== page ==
By Michael S. Derby
NEW YORK (Reuters) – Federal Reserve Bank of San Francisco President Mary Daly said on Friday she is not ready to say yet whether the central bank is done raising its interest rate target to get inflation back to 2%.
The Fed’s monetary policy “is in a very good place” and “the news on inflation has been fairly good,” Daly said in a CNBC interview. “We shouldn’t dismiss that,” she said, while adding “all of that said, it is far too early to declare victory” and declare the Fed need not raise rates again.
Daly’s comments to the television channel were her first since last week’s Federal Open Market Committee gathering. At the meeting officials maintained their short-term rate target for a second time at between 5.25% and 5.5%, while preserving the option to boost the cost of borrowing again if price pressures do not continue falling to the 2% inflation target.
Part of the reason why the Fed reckoned it could hold steady was a jump in bond yields that helped increase the drag on the economy. Financial market participants broadly believe the Fed is done hiking its short-term target and will begin to cut it some time next year, but Fed officials have pushed back against that view.
In an appearance Thursday, Fed Chair Jerome Powell said it wasn’t clear if the Fed had boosted rates to the right level to slow the economy, adding “if it becomes appropriate to tighten policy further, we will not hesitate to do so.”
In her television appearance, Daly echoed Powell’s comments. “You can be significantly restrictive, which I think we are, and you can still not be sure if you’re sufficiently restrictive” in the way one needs to be to bring price pressures back down, Daly said.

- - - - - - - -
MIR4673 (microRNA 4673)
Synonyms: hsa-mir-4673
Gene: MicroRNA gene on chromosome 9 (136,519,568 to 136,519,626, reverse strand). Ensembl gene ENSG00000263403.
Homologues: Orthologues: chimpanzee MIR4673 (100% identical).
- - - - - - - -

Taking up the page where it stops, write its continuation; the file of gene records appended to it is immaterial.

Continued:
For now the Fed needs to watch the data and stand ready to act, she said.
“There’s a lot of demand for certainty that we would say we’re done or we’re definitely hiking, but the truth is, we don’t know,” Daly said.
Thoughtful monetary policy “means we stand in the ready position, ready to stop if the inflation data continue to perform well, and ready to raise again to get to sufficiently restrictive if we mean to pull the reins back on the economy even more,” she said.
Daly also said a tightening in financial conditions seen since the Fed’s September policy meeting is still weighing on the economy even with recent declines in Treasury bond yields, and she said it was having the desired and expected impact on the economy. If financial conditions continued to ease, Daly said that would merit Fed attention.
What’s more, Daly noted that recent churning in the bond market was unlikely to be driven by some sort of underlying problem.
“Bond yields move around for a variety of reasons, and there’s a lot of uncertainty out there,” Daly said. “I don’t think we should be surprised at that volatility: I would like to make a very big distinction between volatility that causes financial dislocation or something worrisome about market functioning – we’re not there – and volatility that’s a natural outcome of tremendous uncertainty,” she said.
(Reporting by Michael S. Derby; Editing by Andrea Ricci)